An interesting concept gets a clunky, insufferable treatment in this sci-fi/documentary hybrid
The Visit (Hot Docs Review)
Countless films have been made about aliens coming down to Earth, but now director Michael Madsen brings that concept into the realm of documentary with The Visit. Madsen asks what we as a species would do if an alien came down to our planet, and answers his own question in a rather unique way. He makes the viewer take the perspective of the visiting lifeform, and has his talking heads—various professionals across Europe who deal with the type of hypothetical situation Madsen proposes—talk to the camera directly as if they’re conversing with the alien itself. Think of The Visit as less of a straightforward documentary about a science fiction scenario, and more of a realistic simulation of how to logistically handle the presence of an unknown entity.
At least, that’s what Madsen wants The Visit to be. It’s definitely a fascinating concept, but what sounds good on paper doesn’t always translate well to the screen. Madsen’s choice to take the alien’s perspective falls flat on its face from frame one, a mistake the film never fully recovers from. The interview subjects provide a wide, interesting range of perspectives, but making these people treat the camera as an extraterrestrial only provides one clunky, awkward scene after another. Even worse is when Madsen gets two people together at the same time, like two PR experts from the UK, to discuss handling more operational aspects of the visit with each other. It’s exactly what you’d expect; non-actors awkwardly play acting.
It’s also inconsistent with what Madsen wants to achieve by taking the visitor’s POV. Sometimes the subjects talk directly to the camera. Other times they clearly respond to a question asked of them, and when multiple people talk with each other on camera it’s designed to be conversation between just those people. Madsen just doesn’t commit to the gimmick he lays out, and The Visit becomes largely frustrating since it has no idea of what the hell it wants to do. Also unnecessarily complicating matters is a fictitious storyline where one of the interviewees “enters” the being’s spacecraft, a strange part to add considering the rest of the documentary’s emphasis on realism.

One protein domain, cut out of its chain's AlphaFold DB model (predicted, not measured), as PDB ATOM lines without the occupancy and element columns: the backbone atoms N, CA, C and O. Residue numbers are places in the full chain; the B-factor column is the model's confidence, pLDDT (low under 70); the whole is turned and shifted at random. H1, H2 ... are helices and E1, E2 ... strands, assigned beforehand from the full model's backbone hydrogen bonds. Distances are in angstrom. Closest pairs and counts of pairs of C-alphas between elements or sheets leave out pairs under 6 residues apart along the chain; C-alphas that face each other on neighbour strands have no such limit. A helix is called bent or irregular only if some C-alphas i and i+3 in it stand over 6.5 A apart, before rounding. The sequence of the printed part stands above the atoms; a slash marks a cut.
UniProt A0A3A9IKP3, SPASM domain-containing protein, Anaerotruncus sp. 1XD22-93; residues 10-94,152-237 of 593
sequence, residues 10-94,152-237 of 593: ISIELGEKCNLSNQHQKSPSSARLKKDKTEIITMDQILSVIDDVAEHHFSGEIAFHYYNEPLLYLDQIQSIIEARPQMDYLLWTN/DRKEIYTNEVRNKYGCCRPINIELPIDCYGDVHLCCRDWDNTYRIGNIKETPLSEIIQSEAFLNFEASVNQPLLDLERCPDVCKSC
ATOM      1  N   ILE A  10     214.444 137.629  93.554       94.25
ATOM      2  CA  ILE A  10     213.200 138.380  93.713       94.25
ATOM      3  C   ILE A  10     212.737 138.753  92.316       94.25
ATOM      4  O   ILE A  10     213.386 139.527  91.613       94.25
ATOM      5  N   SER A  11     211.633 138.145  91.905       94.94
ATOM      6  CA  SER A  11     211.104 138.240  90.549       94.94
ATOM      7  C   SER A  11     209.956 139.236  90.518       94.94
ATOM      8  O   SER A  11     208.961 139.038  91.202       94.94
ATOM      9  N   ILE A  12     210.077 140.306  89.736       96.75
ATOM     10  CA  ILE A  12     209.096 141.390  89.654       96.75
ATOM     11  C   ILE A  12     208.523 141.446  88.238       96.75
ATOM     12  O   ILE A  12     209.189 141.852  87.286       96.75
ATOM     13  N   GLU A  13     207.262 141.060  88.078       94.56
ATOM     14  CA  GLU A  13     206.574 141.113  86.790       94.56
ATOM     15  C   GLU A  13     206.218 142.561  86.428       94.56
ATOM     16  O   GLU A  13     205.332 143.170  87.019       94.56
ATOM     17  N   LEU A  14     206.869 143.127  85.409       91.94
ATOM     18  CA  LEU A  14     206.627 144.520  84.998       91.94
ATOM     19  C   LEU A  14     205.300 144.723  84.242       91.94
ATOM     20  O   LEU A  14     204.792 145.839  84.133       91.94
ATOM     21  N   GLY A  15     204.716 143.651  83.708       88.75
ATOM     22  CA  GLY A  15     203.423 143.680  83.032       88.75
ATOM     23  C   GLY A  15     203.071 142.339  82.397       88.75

There are some flashes of interesting elements peppered throughout The Visit. Specific facts, like the United Nations having an “Office for Outer Space Affairs,” or the French Space Agency having a theologian as an advisor, are compelling pieces of information. And the film’s use of extreme slow motion when filming large crowds in public turns out to be a simple, effective way to turn the normal into the abnormal, with the smooth, slow-moving images giving off a surreal vibe. In a film filled with sleek visuals and re-enactments, it’s the only time where Madsen comes close to evoking a feeling of observing humans from an outsider’s perspective.
But those moments come few and far between. As The Visit plods along, Madsen begins unveiling the themes he really wants to look at, and they’re the kind of half-baked ideas that easily elicit groans. Madsen realizes that, by having to explain things to an alien, humans would have to confront deep, philosophical questions about themselves. Madsen could use this to explore some interesting existential themes, but instead the film’s narrator blurts out lines like “Man would rather destroy himself than give up the illusion that he controls everything.” It’s an observation that, like the entirety of The Visit, is more insufferable than insightful.